- Sulphuric acid is used in the manufacture of fertilisers, synthetic fibres, plastics, paints and dyes.
- Soda ash is used in the manufacture of glass, paper, soap and detergents.
- Heavy organic chemicals include petrochemicals which are used in the manufacture of synthetic fibres, synthetic rubber, plastics, dye stuffs, drugs and pharmaceuticals. These chemical plants are located near oil refineries and petrochemical plants.
- The chemical industries contribute 14% of the production of the entire manufacturing sector.
Question for Key Concepts: Manufacturing Industries
Try yourself: Which state in India produces the most jute?
According to the passage, the majority of jute production in India takes place in West Bengal. This is mainly in the Hugli basin, but jute is also produced in other states such as Andhra Pradesh, Bihar, Uttar Pradesh, Madhya Pradesh, Orissa, Assam, and Tripura. However, West Bengal is the primary producer of jute in the country.
- The first plant was set up at Ranipet in Tamil Nadu.
- With the setting up of a plant at Sindri by the Fertiliser Corporation of India (FCI) in 1951, the production of fertilisers increased.
- With the onset of the Green Revolution, this industry was set up in Gujarat, Tamil Nadu, Uttar Pradesh, Punjab and Kerala.
- Other important producers are Andhra Pradesh, Orissa, Rajasthan, Bihar, Maharashtra, Assam, West Bengal, Goa, Delhi, Madhya Pradesh and Karnataka.
- There are 57 fertiliser units manufacturing nitrogenous fertilisers, 29 for urea and 9 for ammonium sulphate as a by-product, 68 other small units produce single super phosphate
- Cement is used for the construction of buildings, houses, factories, roads and dams.
- The raw materials used are limestone, silica, alumina and gypsum, coal and electric power are also used.
- The first cement plant was set up at Chennai in 1904. At present, there are 119 large and over 300 mini cement plants in India.
- Indian cement is in great demand in South and East Asia, Middle East and Africa because of its superior quality.
- Commercial vehicles like trucks, passenger buses, cars, motor cycles, scooters, etc., are manufactured in large numbers.
- India is the second largest producer of three wheelers.
- The industries producing bicycles, scooters and bicycles are distributed around Delhi, Gurgaon, Mumbai, Pune, Chennai, Kolkata, Lucknow, Indore, Hyderabad, Jamshedpur and Bengaluru.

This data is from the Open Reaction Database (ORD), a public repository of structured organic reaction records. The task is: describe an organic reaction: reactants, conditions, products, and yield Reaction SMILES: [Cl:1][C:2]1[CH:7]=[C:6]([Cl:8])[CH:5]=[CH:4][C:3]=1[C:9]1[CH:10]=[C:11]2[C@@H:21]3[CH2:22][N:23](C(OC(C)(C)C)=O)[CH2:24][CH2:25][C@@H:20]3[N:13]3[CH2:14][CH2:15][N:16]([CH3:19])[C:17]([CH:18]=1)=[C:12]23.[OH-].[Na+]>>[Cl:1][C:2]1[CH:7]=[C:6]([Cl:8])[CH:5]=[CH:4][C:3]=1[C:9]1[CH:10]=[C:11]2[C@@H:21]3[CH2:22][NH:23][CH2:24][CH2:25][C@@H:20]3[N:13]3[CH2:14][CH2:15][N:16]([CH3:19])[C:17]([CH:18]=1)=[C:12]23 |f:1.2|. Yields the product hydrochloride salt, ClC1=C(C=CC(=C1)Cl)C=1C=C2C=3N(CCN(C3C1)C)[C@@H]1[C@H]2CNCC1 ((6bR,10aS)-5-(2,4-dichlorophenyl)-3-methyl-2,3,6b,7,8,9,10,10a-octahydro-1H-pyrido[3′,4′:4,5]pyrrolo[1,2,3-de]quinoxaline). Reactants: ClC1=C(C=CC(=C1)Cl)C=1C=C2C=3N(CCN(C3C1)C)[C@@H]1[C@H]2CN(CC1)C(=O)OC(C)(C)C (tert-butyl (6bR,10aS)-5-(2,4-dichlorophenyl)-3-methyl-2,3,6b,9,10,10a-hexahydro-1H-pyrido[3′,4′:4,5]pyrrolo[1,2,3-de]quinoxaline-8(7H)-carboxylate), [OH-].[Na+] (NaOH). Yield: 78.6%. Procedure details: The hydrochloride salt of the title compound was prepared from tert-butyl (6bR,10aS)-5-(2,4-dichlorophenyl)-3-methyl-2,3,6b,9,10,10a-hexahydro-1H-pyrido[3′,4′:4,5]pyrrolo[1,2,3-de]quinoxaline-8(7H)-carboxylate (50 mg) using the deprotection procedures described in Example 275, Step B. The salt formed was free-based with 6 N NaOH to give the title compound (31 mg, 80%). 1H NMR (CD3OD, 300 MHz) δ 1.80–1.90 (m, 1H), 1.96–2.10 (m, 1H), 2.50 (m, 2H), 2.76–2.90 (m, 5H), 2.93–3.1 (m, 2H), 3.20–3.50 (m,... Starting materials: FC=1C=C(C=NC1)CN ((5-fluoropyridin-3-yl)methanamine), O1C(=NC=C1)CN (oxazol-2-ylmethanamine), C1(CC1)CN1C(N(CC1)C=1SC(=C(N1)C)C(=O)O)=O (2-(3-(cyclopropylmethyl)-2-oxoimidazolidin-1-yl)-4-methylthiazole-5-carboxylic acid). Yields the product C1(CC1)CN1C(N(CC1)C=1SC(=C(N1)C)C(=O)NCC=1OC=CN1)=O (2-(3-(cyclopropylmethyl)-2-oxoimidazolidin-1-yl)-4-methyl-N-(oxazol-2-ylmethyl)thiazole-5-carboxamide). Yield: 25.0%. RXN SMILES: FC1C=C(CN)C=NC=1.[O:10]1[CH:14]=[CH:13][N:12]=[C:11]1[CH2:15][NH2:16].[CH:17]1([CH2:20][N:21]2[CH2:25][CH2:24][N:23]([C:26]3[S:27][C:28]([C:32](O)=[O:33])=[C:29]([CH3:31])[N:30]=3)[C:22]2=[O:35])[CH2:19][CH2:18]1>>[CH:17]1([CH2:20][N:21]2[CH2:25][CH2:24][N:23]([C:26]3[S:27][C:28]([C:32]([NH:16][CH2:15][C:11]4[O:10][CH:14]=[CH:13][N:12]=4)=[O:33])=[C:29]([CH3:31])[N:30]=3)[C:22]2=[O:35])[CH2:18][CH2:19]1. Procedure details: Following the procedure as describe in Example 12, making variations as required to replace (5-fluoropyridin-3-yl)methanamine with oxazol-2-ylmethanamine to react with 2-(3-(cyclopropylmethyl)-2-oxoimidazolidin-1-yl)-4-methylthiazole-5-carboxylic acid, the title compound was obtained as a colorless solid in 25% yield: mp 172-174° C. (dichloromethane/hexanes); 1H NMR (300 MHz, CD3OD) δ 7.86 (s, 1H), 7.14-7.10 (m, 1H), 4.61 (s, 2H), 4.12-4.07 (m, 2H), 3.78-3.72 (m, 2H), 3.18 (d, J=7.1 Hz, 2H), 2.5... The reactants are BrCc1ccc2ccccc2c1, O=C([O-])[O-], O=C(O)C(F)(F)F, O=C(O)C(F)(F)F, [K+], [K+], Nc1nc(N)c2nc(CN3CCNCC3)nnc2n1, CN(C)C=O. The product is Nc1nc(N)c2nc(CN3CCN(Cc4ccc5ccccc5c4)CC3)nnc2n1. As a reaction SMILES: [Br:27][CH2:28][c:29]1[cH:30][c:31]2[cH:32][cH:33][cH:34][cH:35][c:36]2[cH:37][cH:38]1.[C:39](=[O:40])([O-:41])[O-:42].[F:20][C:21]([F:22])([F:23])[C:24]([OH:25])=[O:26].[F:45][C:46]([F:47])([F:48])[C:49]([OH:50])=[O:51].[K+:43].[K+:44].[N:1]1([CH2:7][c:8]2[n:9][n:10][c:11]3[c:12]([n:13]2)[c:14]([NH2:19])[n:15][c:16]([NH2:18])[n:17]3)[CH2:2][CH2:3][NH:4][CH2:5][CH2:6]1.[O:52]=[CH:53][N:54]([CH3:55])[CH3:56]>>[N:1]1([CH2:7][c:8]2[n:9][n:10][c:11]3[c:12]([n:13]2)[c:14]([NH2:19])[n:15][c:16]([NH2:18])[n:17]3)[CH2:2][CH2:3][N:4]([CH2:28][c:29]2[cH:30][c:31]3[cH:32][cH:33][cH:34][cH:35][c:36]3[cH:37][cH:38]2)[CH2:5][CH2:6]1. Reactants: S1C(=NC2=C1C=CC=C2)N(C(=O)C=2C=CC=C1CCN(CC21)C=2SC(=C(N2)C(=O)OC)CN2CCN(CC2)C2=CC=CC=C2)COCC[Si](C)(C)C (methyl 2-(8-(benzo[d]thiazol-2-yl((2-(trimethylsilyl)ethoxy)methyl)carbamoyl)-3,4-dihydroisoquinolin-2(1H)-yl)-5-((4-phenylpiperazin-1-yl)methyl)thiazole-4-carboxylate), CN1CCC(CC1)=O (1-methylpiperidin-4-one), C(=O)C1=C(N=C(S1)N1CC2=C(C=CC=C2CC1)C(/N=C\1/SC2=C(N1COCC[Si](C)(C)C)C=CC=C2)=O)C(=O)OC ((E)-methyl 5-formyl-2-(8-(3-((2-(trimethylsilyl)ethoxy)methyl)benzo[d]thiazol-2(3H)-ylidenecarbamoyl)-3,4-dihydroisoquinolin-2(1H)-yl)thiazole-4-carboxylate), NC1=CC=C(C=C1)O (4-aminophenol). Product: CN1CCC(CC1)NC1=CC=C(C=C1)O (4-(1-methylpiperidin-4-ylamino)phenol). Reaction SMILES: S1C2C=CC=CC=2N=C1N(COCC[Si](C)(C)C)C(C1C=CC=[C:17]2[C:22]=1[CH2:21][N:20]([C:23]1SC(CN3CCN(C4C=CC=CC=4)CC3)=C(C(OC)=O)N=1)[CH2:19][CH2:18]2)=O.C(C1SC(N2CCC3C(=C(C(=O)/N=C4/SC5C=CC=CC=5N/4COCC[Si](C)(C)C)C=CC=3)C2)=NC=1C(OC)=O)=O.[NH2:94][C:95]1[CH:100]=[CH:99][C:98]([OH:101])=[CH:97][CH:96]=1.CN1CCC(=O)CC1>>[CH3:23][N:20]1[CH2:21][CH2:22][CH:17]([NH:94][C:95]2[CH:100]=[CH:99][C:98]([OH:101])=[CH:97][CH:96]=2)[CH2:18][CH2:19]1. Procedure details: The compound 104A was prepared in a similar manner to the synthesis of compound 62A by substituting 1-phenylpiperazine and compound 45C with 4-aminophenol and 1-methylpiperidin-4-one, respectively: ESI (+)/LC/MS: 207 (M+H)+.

- Bengaluru has emerged as the electronic capital of India. Other major electronic goods producing centres are Hyderabad, Delhi, Mumbai, Chennai, Kolkata, Kanpur, Pune, Lucknow and Coimbatore.
- Many Software Technology Parks have also developed.
Industrial Pollution and Environmental Degradation
Industries create four types of pollution, namely air, water, land and noise.
- Air pollution is caused by the presence of a high proportion of undesirable gases, such as sulphur dioxide and carbon monoxide. Smoke is emitted by chemical and paper factories, brick kilns, refineries and smelting plants, and burning of fossil fuels leads to air pollution. It adversely affects human health, animals, plants, buildings and the atmosphere as a whole.
- Water pollution is caused by organic and inorganic industrial wastes and effluents discharged into rivers. The industries which are mainly responsible for water pollution are paper, pulp, chemical, textile and dyeing, petroleum refineries, tanneries and electroplating industries.
- Thermal pollution of water occurs when hot water from factories and thermal plants is drained into rivers and ponds before cooling.
- Noise pollution is the propagation of noise with harmful impact on the activity of human or animal life. It results in irritation, anger, cause hearing impairment, increased heart rate and blood pressure.
Measures to Control Environmental Degradation
- Proper fuel selection and utilisation.
- Use of oil instead of coal in the industries.
- Treatment of liquids in three phases:
- Primary treatment by a mechanical process.
- Secondary treatment by biological process.
- Tertiary treatment by biological, chemical and physical processes.
- Pollution of land and soil can be controlled by three activities:
- Collection of wastes from different places.
- Dumping and disposing of the waste by landfilling.
- Recycling of wastes for further use.